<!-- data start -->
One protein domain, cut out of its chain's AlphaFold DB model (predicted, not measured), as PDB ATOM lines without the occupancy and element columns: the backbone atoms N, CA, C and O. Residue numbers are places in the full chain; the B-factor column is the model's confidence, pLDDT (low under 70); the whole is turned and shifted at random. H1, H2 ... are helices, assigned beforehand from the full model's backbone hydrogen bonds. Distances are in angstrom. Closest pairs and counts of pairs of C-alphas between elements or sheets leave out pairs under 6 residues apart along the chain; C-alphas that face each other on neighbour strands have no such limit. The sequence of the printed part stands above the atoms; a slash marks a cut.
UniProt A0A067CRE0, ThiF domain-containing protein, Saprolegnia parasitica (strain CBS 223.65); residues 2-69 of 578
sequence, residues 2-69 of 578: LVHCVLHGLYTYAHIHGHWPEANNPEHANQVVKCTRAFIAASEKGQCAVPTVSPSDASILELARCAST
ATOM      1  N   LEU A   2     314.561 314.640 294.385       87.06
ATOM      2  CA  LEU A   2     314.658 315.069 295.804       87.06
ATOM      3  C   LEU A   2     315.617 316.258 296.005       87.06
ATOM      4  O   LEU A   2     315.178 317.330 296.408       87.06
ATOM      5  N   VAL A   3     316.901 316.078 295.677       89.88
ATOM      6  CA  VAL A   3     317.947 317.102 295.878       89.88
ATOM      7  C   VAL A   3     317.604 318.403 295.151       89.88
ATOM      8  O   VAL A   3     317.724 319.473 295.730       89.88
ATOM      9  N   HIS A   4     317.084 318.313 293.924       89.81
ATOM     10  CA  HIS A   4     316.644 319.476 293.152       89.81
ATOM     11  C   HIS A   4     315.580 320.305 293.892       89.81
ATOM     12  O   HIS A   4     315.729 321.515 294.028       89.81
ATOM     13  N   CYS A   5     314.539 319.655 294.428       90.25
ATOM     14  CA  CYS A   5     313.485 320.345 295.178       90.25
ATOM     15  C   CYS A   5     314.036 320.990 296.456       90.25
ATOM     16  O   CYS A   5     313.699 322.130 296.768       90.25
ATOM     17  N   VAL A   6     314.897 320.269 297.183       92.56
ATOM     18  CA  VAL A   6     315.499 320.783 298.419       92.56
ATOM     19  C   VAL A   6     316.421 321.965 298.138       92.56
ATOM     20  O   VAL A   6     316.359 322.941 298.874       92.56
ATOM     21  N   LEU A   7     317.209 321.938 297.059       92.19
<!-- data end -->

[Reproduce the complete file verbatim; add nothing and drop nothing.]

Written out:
One protein domain, cut out of its chain's AlphaFold DB model (predicted, not measured), as PDB ATOM lines without the occupancy and element columns: the backbone atoms N, CA, C and O. Residue numbers are places in the full chain; the B-factor column is the model's confidence, pLDDT (low under 70); the whole is turned and shifted at random. H1, H2 ... are helices, assigned beforehand from the full model's backbone hydrogen bonds. Distances are in angstrom. Closest pairs and counts of pairs of C-alphas between elements or sheets leave out pairs under 6 residues apart along the chain; C-alphas that face each other on neighbour strands have no such limit. The sequence of the printed part stands above the atoms; a slash marks a cut.
UniProt A0A067CRE0, ThiF domain-containing protein, Saprolegnia parasitica (strain CBS 223.65); residues 2-69 of 578
sequence, residues 2-69 of 578: LVHCVLHGLYTYAHIHGHWPEANNPEHANQVVKCTRAFIAASEKGQCAVPTVSPSDASILELARCAST
ATOM      1  N   LEU A   2     314.561 314.640 294.385       87.06
ATOM      2  CA  LEU A   2     314.658 315.069 295.804       87.06
ATOM      3  C   LEU A   2     315.617 316.258 296.005       87.06
ATOM      4  O   LEU A   2     315.178 317.330 296.408       87.06
ATOM      5  N   VAL A   3     316.901 316.078 295.677       89.88
ATOM      6  CA  VAL A   3     317.947 317.102 295.878       89.88
ATOM      7  C   VAL A   3     317.604 318.403 295.151       89.88
ATOM      8  O   VAL A   3     317.724 319.473 295.730       89.88
ATOM      9  N   HIS A   4     317.084 318.313 293.924       89.81
ATOM     10  CA  HIS A   4     316.644 319.476 293.152       89.81
ATOM     11  C   HIS A   4     315.580 320.305 293.892       89.81
ATOM     12  O   HIS A   4     315.729 321.515 294.028       89.81
ATOM     13  N   CYS A   5     314.539 319.655 294.428       90.25
ATOM     14  CA  CYS A   5     313.485 320.345 295.178       90.25
ATOM     15  C   CYS A   5     314.036 320.990 296.456       90.25
ATOM     16  O   CYS A   5     313.699 322.130 296.768       90.25
ATOM     17  N   VAL A   6     314.897 320.269 297.183       92.56
ATOM     18  CA  VAL A   6     315.499 320.783 298.419       92.56
ATOM     19  C   VAL A   6     316.421 321.965 298.138       92.56
ATOM     20  O   VAL A   6     316.359 322.941 298.874       92.56
ATOM     21  N   LEU A   7     317.209 321.938 297.059       92.19